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Presser 2 (copy)

Dr. Clay Marsh, West Virginia University's chief health officer and vice president for health sciences, speaks during a March 17 evening press conference at the Capitol.

State officials on Monday urged West Virginians to exercise extreme vigilance going into the Christmas holiday season, in hopes of avoiding a second surge of holiday-related COVID-19 cases.

“This is a time we have to be particularly careful,” Dr. Clay Marsh said during Monday’s Justice administration COVID-19 briefing.

“The next couple of months are going to be a very big risk time for all of us in the United States and in West Virginia,” he added. “It is a time when every West Virginian needs to be focused on reducing the individual risk of getting COVID or giving COVID.”

Marsh, the state’s COVID-19 czar and vice president of health sciences at West Virginia University, said a spike in travel and in family and group gatherings over the Thanksgiving weekend resulted in a record surge in COVID-19 cases in West Virginia and many other states.

In the weeks following the holiday weekend, West Virginia experienced more than 25,000 new cases of COVID-19, and saw record numbers of active cases, hospitalizations, and nearly 300 deaths. On Friday, total hospitalizations began to decline for the first time since the holidays.

Given relatively warm weather in West Virginia over the Thanksgiving weekend permitted outdoor activities, the upcoming holidays could surpass those records, as cold weather keeps people cooped up indoors, Marsh said.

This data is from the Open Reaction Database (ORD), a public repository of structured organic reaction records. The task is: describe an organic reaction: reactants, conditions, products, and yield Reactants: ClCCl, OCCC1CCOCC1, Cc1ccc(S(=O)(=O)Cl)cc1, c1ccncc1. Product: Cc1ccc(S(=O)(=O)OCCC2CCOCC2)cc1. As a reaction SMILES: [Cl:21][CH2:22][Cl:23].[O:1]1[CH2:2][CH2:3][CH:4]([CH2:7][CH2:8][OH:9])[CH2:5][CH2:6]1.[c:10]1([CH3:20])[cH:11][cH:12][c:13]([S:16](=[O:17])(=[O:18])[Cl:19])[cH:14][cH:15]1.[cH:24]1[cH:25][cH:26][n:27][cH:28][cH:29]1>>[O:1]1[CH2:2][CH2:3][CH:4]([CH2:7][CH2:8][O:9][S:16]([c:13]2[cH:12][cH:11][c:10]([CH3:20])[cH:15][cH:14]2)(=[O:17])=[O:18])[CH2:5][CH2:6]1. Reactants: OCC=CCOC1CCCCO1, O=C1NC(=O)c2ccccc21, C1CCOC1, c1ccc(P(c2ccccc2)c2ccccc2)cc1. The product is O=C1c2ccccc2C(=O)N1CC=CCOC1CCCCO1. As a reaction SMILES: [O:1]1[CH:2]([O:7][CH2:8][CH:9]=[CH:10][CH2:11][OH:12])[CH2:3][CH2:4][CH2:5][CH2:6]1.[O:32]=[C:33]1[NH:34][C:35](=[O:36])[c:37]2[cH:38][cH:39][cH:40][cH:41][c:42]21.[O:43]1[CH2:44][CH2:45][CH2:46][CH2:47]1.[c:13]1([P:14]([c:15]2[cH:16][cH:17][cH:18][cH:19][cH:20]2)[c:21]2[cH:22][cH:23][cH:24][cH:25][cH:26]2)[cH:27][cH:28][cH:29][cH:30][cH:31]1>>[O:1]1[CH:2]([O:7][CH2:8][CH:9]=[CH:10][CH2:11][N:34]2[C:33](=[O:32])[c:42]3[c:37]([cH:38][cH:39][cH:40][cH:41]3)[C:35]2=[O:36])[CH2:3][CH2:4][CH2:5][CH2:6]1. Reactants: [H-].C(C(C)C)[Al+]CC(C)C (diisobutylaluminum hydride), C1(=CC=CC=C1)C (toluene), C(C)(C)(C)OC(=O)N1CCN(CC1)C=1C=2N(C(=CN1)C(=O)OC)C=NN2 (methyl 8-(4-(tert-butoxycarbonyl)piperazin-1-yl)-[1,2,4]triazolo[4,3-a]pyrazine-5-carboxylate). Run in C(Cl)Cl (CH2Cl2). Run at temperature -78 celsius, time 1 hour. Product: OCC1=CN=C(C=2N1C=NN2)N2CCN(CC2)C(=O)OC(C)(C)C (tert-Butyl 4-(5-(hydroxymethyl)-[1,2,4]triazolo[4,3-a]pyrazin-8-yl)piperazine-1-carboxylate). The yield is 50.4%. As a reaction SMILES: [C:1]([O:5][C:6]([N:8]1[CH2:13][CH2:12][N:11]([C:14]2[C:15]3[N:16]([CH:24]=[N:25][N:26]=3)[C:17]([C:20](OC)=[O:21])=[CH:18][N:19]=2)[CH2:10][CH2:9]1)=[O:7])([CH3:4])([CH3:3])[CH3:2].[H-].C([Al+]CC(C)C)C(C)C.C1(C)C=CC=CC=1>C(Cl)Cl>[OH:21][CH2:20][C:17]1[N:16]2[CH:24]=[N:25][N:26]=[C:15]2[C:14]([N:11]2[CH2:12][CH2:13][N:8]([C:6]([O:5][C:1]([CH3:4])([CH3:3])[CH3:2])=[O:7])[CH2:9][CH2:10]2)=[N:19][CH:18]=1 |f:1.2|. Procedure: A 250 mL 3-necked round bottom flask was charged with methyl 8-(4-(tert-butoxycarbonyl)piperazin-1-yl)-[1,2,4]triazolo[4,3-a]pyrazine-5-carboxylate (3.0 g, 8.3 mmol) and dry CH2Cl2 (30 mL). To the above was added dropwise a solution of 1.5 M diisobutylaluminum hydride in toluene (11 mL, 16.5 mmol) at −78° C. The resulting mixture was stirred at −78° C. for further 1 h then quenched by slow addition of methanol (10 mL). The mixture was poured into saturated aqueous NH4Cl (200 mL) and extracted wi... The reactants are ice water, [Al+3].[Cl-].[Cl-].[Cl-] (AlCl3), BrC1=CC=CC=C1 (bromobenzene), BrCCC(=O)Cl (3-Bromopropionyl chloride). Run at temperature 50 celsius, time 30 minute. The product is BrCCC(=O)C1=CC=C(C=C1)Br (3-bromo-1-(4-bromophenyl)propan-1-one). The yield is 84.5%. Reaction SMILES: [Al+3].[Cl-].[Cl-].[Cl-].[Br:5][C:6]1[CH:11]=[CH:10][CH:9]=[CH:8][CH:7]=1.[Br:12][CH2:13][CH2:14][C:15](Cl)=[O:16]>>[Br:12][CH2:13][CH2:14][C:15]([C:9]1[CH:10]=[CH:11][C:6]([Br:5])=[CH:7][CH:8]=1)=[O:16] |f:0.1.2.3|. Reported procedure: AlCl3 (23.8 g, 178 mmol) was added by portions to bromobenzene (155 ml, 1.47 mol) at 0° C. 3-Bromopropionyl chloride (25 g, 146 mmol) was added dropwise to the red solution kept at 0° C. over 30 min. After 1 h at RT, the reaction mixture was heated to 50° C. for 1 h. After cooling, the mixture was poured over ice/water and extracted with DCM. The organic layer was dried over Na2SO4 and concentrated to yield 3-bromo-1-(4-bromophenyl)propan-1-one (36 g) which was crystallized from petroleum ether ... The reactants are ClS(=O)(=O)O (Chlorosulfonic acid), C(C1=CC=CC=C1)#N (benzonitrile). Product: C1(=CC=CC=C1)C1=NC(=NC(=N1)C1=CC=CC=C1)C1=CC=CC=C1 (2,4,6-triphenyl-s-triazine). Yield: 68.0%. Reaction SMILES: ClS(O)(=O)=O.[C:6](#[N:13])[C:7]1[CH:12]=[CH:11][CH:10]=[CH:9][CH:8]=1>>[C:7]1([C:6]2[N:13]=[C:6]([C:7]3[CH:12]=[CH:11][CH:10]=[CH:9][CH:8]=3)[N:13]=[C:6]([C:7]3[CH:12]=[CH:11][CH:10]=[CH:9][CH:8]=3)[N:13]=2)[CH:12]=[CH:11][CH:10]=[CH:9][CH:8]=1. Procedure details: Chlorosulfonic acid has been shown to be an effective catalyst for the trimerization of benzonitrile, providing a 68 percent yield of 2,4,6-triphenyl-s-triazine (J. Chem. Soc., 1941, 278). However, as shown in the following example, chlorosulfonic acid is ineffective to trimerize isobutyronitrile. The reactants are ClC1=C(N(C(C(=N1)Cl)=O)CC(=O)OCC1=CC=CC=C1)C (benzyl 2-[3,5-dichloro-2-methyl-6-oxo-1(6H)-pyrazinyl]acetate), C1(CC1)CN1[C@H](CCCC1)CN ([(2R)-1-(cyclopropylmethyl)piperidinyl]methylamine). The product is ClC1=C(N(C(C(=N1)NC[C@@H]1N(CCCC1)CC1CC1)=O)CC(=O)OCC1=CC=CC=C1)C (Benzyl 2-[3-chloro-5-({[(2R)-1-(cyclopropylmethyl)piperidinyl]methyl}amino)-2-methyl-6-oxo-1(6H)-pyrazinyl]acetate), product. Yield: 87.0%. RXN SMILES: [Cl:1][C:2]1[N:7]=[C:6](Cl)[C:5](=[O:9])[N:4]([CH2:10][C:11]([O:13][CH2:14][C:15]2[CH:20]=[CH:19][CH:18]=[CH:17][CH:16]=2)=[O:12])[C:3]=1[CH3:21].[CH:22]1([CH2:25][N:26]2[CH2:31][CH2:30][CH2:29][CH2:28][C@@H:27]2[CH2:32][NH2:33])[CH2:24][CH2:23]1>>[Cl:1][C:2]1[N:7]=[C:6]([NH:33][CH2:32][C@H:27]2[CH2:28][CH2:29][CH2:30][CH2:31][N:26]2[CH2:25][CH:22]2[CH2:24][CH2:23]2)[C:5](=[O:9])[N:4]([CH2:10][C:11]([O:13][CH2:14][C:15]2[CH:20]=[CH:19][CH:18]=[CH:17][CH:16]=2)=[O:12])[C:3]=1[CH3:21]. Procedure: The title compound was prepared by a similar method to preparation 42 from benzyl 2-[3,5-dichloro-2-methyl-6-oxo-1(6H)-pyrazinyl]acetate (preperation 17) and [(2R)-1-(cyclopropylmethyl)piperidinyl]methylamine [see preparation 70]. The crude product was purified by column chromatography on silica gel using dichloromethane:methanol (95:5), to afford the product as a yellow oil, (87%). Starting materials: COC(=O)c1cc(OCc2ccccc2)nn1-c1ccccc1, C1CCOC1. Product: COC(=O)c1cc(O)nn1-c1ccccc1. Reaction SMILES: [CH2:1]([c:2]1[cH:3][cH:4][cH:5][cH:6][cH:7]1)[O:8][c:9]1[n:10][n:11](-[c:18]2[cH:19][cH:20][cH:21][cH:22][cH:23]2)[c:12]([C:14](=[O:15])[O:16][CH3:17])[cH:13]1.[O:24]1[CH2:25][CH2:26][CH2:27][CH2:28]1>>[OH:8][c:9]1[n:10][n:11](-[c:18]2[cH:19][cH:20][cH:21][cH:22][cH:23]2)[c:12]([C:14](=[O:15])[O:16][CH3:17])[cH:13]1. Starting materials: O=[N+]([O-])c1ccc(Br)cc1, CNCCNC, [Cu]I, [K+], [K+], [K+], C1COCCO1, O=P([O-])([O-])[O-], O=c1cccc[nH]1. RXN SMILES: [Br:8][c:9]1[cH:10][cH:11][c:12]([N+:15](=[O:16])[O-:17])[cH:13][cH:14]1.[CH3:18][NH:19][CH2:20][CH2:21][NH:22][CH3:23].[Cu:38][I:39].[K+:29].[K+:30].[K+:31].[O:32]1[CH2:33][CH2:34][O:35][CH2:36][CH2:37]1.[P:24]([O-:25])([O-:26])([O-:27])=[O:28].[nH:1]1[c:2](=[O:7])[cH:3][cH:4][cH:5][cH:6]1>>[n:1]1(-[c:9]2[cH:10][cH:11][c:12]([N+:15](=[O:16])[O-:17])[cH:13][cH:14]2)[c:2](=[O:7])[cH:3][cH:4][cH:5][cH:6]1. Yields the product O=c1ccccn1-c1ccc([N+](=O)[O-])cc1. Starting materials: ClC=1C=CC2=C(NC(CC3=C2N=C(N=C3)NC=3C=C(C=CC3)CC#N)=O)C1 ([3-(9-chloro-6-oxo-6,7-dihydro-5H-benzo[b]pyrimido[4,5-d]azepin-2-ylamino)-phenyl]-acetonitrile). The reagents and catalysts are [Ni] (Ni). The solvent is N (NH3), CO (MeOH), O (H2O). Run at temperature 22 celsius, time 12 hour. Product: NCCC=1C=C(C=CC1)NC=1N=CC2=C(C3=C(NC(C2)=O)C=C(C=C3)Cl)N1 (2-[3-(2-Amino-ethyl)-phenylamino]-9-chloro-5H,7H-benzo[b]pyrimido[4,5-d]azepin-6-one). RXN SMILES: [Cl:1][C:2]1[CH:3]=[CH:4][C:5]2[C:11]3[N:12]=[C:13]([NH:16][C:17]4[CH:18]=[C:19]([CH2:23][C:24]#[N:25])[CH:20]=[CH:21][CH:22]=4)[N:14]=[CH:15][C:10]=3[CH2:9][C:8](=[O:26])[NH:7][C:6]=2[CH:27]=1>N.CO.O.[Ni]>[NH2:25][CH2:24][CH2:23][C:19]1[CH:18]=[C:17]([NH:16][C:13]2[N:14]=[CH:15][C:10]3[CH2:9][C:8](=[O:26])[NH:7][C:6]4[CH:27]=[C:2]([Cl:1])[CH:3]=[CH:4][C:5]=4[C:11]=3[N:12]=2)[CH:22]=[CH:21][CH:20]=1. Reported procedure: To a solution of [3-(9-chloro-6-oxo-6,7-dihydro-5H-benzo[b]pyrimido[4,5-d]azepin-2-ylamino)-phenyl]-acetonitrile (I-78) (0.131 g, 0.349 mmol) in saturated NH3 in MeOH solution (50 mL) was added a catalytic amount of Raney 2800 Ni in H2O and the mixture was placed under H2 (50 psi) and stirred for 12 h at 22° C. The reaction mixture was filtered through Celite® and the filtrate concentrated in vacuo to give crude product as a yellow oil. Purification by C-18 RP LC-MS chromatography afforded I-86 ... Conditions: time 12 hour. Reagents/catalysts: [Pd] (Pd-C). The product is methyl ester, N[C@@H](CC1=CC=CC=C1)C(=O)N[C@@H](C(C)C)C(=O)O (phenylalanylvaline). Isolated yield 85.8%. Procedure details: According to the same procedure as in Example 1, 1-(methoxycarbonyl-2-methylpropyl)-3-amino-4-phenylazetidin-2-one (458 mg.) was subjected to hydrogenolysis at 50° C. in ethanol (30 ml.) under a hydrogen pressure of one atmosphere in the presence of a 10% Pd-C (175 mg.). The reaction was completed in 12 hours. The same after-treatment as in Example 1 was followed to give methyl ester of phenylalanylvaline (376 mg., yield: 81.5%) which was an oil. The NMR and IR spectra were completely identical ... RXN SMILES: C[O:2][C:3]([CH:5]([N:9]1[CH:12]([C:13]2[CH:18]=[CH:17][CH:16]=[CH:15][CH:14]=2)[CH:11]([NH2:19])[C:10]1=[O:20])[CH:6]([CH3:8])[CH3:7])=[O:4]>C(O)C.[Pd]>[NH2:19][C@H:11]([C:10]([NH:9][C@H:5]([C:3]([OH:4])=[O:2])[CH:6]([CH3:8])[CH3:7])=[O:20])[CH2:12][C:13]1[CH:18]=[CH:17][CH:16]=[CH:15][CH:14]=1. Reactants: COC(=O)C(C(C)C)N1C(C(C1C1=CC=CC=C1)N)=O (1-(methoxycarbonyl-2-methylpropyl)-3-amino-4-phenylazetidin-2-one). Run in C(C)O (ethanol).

“Things actually could be worse coming up,” he said.

Complicating matters, Marsh said, are reports from the United Kingdom that the virus there has mutated into a more infectious form.

He said those mutations involve changes to the protein spikes the virus uses to attach itself to human cells. While that has contributed to a spike in cases in the U.K., Marsh said, the mutated virus does not appear to be more virulent.

He said that, while there is no evidence the mutated virus has reached the United States, the virus’ ability to become more infectious should be a warning to West Virginians.

“It underscores the point that we don’t want people to be infected,” Marsh said, saying that it is more important than ever that West Virginians follow COVID-19 protocols, and avoid attending group or family gatherings without wearing face masks and practicing social distancing.

Gov. Jim Justice on Monday again encouraged West Virginians to wear face masks. During the briefing, the governor aired a public service ad from the Cabell-Huntington Health Department promoting mask wearing with the theme, “It’s not forever. It’s for each other.”

Also during Monday’s COVID-19 briefing:

  • Justice said West Virginia expects to receive a total of 44,300 doses of Pfizer and newly approved Moderna vaccines on Tuesday.

Last week, the government administered 15,135 of the 16,575 doses of vaccine it received, a record 91.3 percent rate, according to Bloomberg Media.

  • National Guard Adj. Gen. James Hoyer said West Virginia is on pace to complete vaccinations of residents and staff at the state’s 214 nursing homes and assisted-living facilities by the end of the month.

Reach Phil Kabler at, 304-348-1220 or follow @PhilKabler on Twitter.